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Coronavirus: More Irish regions may be restricted by Covid



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On Saturday, the Irish Ministry of Health announced another coronavirus death

The restrictions put in place in Kildare, Laois and Offaly could apply to other regions in the future, the Irish health director said.

Residents are not allowed outside of those counties except under limited circumstances.

The restrictions, announced on Friday in response to the spike in the cases of Covid-1

9, come into effect at midnight.

Cafes, restaurants and bars are closed and there will be no sporting events.

Movie theaters and gyms were also closed under restrictions, which would remain for two weeks.

Dr Ronan Glynn told RTÉ: “The other regions won’t have much of a problem either.

“We need everyone to be vigilant and follow public health guidelines.”

‘Kind foundation’

On Saturday, the Irish Ministry of Health announced one more coronavirus-related deaths and 174 new cases, 110 of them in County Kildare.

Dr. Glynn said the National Public Health Emergency Team was expecting an increase in cases.

“During this week, we examined all workers at the facilities where the Covid-19 outbreak occurred, as well as those in close contact with those who had received a Covid positive result,” he said. .

“Our priority now, and our reason to propose proactive measures, is to avoid these cases and clusters leading to widespread transmission of the disease in the community.”

Under the restrictions, residents will be allowed to travel outside of the three counties for the following reasons:

  • Move to and from work where it is not possible to work from home
  • Attend medical appointments and pick up medications and other health products
  • For important family reasons such as taking care of children, the elderly or the vulnerable – but does not include social visits
  • For farming purposes including food production and animal care.

People are being asked not to come to these counties unless they work.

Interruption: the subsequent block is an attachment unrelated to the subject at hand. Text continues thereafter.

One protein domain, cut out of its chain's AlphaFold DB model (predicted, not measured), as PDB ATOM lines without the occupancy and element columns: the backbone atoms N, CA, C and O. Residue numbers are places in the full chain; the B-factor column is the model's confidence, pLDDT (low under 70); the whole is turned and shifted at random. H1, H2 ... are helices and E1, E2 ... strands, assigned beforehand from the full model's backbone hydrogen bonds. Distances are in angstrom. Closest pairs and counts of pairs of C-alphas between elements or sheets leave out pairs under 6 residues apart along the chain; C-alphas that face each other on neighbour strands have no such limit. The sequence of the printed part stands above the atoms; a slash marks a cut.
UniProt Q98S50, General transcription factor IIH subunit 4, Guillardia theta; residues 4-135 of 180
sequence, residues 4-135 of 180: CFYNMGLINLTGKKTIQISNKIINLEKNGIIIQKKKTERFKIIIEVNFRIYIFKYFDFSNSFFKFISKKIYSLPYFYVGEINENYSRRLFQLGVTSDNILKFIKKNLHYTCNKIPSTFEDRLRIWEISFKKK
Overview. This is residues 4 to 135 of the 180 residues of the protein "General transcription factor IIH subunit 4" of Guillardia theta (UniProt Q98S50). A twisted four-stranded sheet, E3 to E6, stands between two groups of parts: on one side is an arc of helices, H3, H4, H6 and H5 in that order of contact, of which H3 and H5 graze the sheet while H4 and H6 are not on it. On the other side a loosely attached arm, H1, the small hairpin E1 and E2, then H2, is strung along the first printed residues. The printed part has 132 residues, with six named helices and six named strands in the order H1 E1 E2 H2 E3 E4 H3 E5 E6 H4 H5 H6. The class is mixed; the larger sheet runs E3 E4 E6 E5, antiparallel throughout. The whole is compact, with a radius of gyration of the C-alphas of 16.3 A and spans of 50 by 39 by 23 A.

Visit to nursing homes, prisons and acute facilities in these three counties should be suspended, except for compassionate reasons.

Checkpoints have been set up by Gardaí (Irish police) in areas near the borders of the counties to ensure public compliance with the restrictions.

Sites of worship may remain open for private prayer, but the government is encouraging the provision of online masses and religious services. A maximum of 25 people can attend the funeral.

No sporting event or match will take place, however, non-contact and practice sports can continue outdoors for up to 15 people.

All indoor gatherings including any kind of household, private family or social gatherings in people’s homes will be restricted to up to six people from no more than three total households family.

‘Equal responsibility’

In a televised speech on Friday night, Taoiseach (Irish Prime Minister) Micheál Martin said that the clusters are a “serious concern” and “we must protect public health”, adding that “Everything else is secondary”.

He said while the government will do everything it can to prevent a return of high-level transmission, citizens have “equal responsibility”.

“Take a break and reflect on what you can do to help businesses comply with advice and stay away from businesses that don’t follow it,” he said.

He urged everyone to live up to the words of late SDLP leader John Hume, who said “unity is power”.

  • The pub is closed in the Republic of Ireland
  • Face masks are recommended in high schools in Ireland

A large number of Kildare cases have been linked to outbreaks in meat and food processing plants.

A Kildare agency, O’Brien Fine Foods, of Timahoe, confirmed that they suspended operations after 80 of its employees tested positive for Covid-19.

In a statement, the food company said it had hired a private testing provider and added “the level of asymptomatic infection appears to be very high”.

Earlier this week, Professor Philip Nolan from the National Public Health Emergency Group confirmed that the Republic of Ireland’s R rate is now estimated to be 1.8.

Ratio R, or fertility rate, refers to the average number of people that a newly infected person is expected to transmit the virus to after an infection.

Professor Nolan says the number of childbirths close to two is a “serious concern”.

He added that “while we have not seen a significant increase in transmission in the community, there is a significant risk that this could develop in the coming days and weeks”.


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